The new Walden Pond Visitor Center acknowledges what environmentalists have long known: The lake left by the last ice age and ardently associated with writer Henry David Thoreau (1817–1862) is a hallowed landmark in the worldwide conservation movement. Last year, well over a half million people made pilgrimages to the Concord, Massachusetts, site, and a third of them came from outside the United States.
Such popularity, especially in Thoreau’s 200th birth year, is gratifying, but so many visitors made for a logistical nightmare for the Massachusetts Department of Conservation and Recreation (DCR), which owns and operates the Walden reservation.
The park has long attracted hikers, swimmers, birders, and ecologically like-minded people wanting to commune with the spirit of the town’s philosopher and poet, but facilities for visitors were few. Beyond some parking and a reconstruction of the tiny cabin where Thoreau, in his own words, “pursued a life of simplicity, independence, and self-reflection” from 1845 to 1847, opportunities for educational outreach were limited.
All of this has been addressed by the new welcome facility. “I do really love the new visitor center,” says Christopher Hoffman, the park supervisor, noting that his favorite aspect of the building “is simply how efficient it is.”
Now, as environmentalist, singer/songwriter, and The Eagles’ frontman Don Henley said a year ago at its dedication, the visitor center “will keep Thoreau’s legacy alive for future generations.” Henley founded the Walden Woods Project in 1990, enlisting the help of fellow musicians such as Elton John and Neil Young in raising money to buy and form a trust for endangered land near Walden Pond. “Introductions to Thoreau’s philosophy,” Henley said, “will invite youth to consider what constitutes good citizenship and leading a purposeful life” and “offer avenues to reflect on some of the most compelling issues of our time.”
The almost 6,000-square-foot center, designed by Maryann Thompson Architects of Watertown, Massachusetts, provides a home for worldwide Walden fans. Besides offering a film on Thoreau produced by Ken Burns, a store selling the social reformer’s books, and restrooms, the new building will host exhibits, lectures, book signings, and concerts. As the DCR’s first net-zero-energy structure, the center exemplifies environmental efficiency. The building is powered by a 100kW solar canopy that covers two parking lots and, as architect Maryann Thompson, the firm’s principal, points out, “demonstrates how much of a solar array you need to provide energy for a building of this size.”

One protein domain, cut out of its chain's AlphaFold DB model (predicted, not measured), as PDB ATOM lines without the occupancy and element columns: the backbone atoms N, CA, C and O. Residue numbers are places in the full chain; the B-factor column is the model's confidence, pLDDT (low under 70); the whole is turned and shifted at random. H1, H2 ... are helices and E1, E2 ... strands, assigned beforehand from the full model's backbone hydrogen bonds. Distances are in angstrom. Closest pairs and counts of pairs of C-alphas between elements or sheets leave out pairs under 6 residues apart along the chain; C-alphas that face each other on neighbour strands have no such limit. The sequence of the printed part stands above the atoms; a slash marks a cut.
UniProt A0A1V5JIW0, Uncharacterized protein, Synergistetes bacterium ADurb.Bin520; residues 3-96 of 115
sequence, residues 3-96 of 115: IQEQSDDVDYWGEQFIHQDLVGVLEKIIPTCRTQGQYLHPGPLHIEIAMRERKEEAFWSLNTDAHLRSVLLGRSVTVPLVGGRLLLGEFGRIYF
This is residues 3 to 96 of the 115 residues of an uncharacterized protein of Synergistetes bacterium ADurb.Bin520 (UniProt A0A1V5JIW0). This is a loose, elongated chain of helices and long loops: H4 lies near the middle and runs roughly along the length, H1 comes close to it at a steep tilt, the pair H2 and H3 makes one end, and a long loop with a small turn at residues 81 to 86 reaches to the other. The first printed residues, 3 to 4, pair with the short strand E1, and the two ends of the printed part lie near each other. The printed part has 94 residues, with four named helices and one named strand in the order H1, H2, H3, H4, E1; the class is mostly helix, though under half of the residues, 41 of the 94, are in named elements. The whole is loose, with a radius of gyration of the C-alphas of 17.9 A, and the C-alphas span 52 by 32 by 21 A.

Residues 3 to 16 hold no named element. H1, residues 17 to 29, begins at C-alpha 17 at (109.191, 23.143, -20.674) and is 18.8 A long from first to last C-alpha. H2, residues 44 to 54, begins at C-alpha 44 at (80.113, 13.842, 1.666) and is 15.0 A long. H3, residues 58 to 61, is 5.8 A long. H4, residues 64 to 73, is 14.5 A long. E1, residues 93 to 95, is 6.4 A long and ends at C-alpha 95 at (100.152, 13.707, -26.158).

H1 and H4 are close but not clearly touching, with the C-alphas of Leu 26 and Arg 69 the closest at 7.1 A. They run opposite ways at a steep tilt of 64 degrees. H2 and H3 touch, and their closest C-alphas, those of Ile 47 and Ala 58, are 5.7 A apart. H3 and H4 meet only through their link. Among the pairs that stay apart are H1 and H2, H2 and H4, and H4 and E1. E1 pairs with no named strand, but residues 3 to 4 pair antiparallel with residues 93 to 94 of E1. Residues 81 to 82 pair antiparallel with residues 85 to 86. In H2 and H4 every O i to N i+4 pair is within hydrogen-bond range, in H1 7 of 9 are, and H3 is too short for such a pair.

The seemingly small $2.5 million cost of the sustainable project is a tribute to the many thoughtful decisions that make this a visible symbol of Thoreau’s legacy. Wood characterizes much of Thompson’s work (“Wood makes you feel good when you are around it,” she says). With the exception of some Douglas fir structural beams, all the wood used here was sourced at Walden.
Other sustainable strategies included natural ventilation, triple window glazing, generous roof overhangs, and superinsulation. But the real challenge was siting the building to sit lightly on the land without compromising the facility’s need to handle the increasing influx of visitors. Thompson resisted the temptation to “mimic the narrative form” of Thoreau’s cabin and instead designed a contemporary work of architecture.
Thompson is also trained as a landscape architect, and at Walden Pond she worked with her Harvard mentor, Michael Van Valkenburgh, and his landscape design firm, Michael Van Valkenburgh Associates Inc. of Cambridge, Massachusetts, and New York City. “The biggest challenge,” says Chris Matthews, associate principal at Van Valkenburgh, “was to accommodate the huge number of visitors looking for a good time at the beach while respecting those who come for a transcendental experience.”
This involved manipulating the site itself to enhance the connection between preserving the environment and recreation. For example, the busy road to Concord’s bustling center and its historical sites lies between the building and the pond. Keeping a grove of trees and setting the new building up on a platform allow visitors to see the water without the distraction of the passing cars. Yet “the visitor center’s second face reacts to the parking lot,” says Thompson’s project manager, Zac Caldwell. There, an extensive meandering porch and a ramp leading to the entrance integrate the building with its surroundings.
The ramp takes a couple of bends on its 125-foot journey — an “unfolding spatial sequence,” as Van Valkenburgh and Thompson describe it — inviting people into the warm embrace of the camp-in-the-woods structure. The free-form edges of the platform are also reflected in the design of the center itself. A 40-foot-by-135-foot rectangular plan bends 50 degrees, forming a trapezoidal shape for the 1,000-square-foot reception room. Areas for park support, staff offices, and the lecture hall are arrayed in a straight line off to the side.
The bend and a sloping roof make for ceiling heights ranging from 12 to 16 feet, which add dynamism to the space. Because of the large wall of windows, this subtly sophisticated design is perceived instinctively, while the overt focus is on the beloved pond. As with Henry David Thoreau’s desire to simplify, the designers achieved a contemplative and serene spirit.
The DCR staff is delighted with the new facility. But the best response was observed by Maryann Thompson on opening day, when a visitor entered the space and burst into song.